The first table on the left shows that INSERTED virtual table having valid entries. This is because the insert statement newly includes values for the database table. Similarly, the table in the middle shows virtual table entries for the delete statement and here we see DELETED virtual table has entries and INSERT is empty. In case of update (The rightmost one), for a specific column in a record, we may end up with a value before the update (Deleted) and value after the update (Inserted) and that is why we have both INSERTED and DELETED virtual table gets filled.

5. ‘Instead of Trigger’ – For Delete

Previously we saw AFTER TRIGGER, which gets fired after executing the DML statement in the DB. The INSTEAD OF TRIGGER replaces the actual DML statement that fired the trigger. Is it confusing? For example, say table ABC has an ‘Instead Of Trigger for Insert’ in it. Now, executing the Insert statement on the table ABC is replaced by the Trigger. That is instead of the actual insert statement the trigger gets fired. Hence, we call these trigger as a ‘Instead Of’ Trigger.

5.1 Instead Of Trigger SQL Example

Below is the example for ‘Instead Of Trigger’ on Delete statement:

SQL Instead of Trigger Example

SQL Instead of Trigger Example

We create the ‘Instead Of Trigger’ the same way how we created the After Trigger in the past section. The only change is in the syntax which uses the keyword ‘Instead of’ (Marked as 1) replacing the ‘For’.  As the trigger replaces the delete statement, we took employee id value from the DELETED virtual table (Marked as 2) and fired the delete statement again by setting up that value in the where clause (Marked as 3). As in the early AFTER TRIGGER example, the INSTEAD OF Trigger example also works for a delete operation that affects single row.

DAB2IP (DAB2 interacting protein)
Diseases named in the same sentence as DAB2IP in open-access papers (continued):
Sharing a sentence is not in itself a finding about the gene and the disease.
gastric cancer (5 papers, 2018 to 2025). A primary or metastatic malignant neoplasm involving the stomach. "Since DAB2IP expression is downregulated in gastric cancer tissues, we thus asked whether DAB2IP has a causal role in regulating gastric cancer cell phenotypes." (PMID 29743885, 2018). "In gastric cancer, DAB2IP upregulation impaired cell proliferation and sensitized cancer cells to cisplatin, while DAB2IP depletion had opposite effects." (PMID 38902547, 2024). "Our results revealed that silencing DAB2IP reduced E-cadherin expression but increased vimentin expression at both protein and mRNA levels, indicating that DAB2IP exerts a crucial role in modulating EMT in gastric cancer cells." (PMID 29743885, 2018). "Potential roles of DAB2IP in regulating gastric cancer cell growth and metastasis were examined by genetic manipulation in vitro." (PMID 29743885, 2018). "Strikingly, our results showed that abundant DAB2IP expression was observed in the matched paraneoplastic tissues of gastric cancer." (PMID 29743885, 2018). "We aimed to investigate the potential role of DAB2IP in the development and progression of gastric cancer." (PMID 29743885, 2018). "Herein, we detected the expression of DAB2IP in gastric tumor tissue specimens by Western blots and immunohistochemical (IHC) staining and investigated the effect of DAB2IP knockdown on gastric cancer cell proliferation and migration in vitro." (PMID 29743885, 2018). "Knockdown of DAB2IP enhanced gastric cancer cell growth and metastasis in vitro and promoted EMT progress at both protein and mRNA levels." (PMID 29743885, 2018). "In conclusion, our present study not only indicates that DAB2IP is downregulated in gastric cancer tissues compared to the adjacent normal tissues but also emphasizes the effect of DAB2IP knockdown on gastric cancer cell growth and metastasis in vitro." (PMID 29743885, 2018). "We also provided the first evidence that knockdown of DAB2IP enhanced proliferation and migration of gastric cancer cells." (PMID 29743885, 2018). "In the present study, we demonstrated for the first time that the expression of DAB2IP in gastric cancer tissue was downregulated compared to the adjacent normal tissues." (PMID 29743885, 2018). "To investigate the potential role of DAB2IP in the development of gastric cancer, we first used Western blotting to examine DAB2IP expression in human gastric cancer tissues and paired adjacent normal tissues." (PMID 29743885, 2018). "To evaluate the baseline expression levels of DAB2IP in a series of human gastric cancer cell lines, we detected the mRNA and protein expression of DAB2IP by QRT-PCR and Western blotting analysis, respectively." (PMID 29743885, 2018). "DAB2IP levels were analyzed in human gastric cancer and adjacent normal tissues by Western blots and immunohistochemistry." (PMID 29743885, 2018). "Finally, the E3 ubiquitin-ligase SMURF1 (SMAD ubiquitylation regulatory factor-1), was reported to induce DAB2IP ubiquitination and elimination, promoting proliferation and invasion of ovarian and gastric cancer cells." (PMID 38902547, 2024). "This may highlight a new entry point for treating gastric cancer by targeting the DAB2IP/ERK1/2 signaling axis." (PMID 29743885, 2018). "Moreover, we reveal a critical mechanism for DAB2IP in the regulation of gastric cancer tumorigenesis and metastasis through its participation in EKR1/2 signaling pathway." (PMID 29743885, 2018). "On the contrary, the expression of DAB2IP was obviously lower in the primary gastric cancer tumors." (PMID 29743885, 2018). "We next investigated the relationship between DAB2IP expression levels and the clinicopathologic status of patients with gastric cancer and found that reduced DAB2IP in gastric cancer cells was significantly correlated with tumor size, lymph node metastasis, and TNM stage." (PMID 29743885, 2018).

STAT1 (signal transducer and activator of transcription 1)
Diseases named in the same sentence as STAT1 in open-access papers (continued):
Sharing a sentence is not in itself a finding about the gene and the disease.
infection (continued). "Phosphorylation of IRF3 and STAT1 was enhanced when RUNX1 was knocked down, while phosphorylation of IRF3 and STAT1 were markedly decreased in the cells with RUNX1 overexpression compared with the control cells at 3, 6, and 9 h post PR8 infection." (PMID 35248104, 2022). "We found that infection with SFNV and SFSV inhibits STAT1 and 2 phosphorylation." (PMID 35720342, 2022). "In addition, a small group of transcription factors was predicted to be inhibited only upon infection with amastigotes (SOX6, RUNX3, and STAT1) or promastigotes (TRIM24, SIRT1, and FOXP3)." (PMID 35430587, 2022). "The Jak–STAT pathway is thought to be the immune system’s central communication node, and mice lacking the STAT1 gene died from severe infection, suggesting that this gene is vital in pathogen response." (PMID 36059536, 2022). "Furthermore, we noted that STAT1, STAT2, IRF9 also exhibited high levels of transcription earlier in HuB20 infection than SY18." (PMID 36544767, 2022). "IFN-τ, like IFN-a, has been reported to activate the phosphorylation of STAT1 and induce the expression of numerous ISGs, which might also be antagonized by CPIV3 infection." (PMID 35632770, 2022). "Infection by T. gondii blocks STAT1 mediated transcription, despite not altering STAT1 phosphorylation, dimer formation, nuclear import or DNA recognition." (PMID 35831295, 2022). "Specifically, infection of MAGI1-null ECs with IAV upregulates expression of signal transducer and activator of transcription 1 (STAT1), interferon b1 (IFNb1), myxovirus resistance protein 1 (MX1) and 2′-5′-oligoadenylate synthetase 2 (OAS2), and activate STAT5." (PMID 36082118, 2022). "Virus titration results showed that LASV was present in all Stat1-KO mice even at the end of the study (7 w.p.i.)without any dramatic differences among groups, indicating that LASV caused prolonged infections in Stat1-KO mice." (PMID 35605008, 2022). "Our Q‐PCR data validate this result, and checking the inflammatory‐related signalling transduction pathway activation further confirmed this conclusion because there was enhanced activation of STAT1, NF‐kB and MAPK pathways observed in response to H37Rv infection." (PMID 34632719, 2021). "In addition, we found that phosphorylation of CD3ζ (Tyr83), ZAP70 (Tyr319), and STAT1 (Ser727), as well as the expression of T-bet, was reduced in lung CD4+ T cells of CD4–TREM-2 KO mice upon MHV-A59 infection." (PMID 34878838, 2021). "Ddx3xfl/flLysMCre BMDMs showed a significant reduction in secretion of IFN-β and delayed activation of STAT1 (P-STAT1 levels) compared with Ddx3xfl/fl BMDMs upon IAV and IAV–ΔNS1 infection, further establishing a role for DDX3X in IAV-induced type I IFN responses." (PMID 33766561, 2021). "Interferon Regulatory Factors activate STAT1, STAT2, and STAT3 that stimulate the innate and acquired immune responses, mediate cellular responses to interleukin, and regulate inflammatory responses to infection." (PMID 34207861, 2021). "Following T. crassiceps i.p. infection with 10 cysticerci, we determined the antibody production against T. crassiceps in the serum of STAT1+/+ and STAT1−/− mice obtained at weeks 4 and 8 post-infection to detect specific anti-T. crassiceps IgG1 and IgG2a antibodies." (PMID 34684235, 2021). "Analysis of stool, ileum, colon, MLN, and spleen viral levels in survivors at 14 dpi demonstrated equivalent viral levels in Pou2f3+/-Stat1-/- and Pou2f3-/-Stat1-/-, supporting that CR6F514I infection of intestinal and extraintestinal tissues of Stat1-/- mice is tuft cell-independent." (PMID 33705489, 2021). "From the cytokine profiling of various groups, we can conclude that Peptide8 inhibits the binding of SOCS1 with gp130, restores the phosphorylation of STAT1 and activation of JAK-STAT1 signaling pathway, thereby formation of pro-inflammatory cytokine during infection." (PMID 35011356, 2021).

5.2 Try to Delete Chief Employee

Now we will execute the below statement which tries to delete a single record:

The below Screenshot shows the result of executing the above statement:

Instead Of Trigger - Result of Delete statement

Instead Of Trigger – Result of Delete statement

First, we see here a message printed, stating that ‘Instead-of trigger fired’ (Marked as 1), which comes from the body of the Chief_Delete_Instead  Trigger. The message marked as 2 is coming from the trigger ‘After Trigger’ as we are trying to delete the chief employee. The error message marked as 3 in the above picture states that delete statement is executed from the Instead-of trigger at line 7. Since the employee is chief employee, the After-Trigger rollbacks the delete statement invoked by the Instead of trigger (Marked as 4).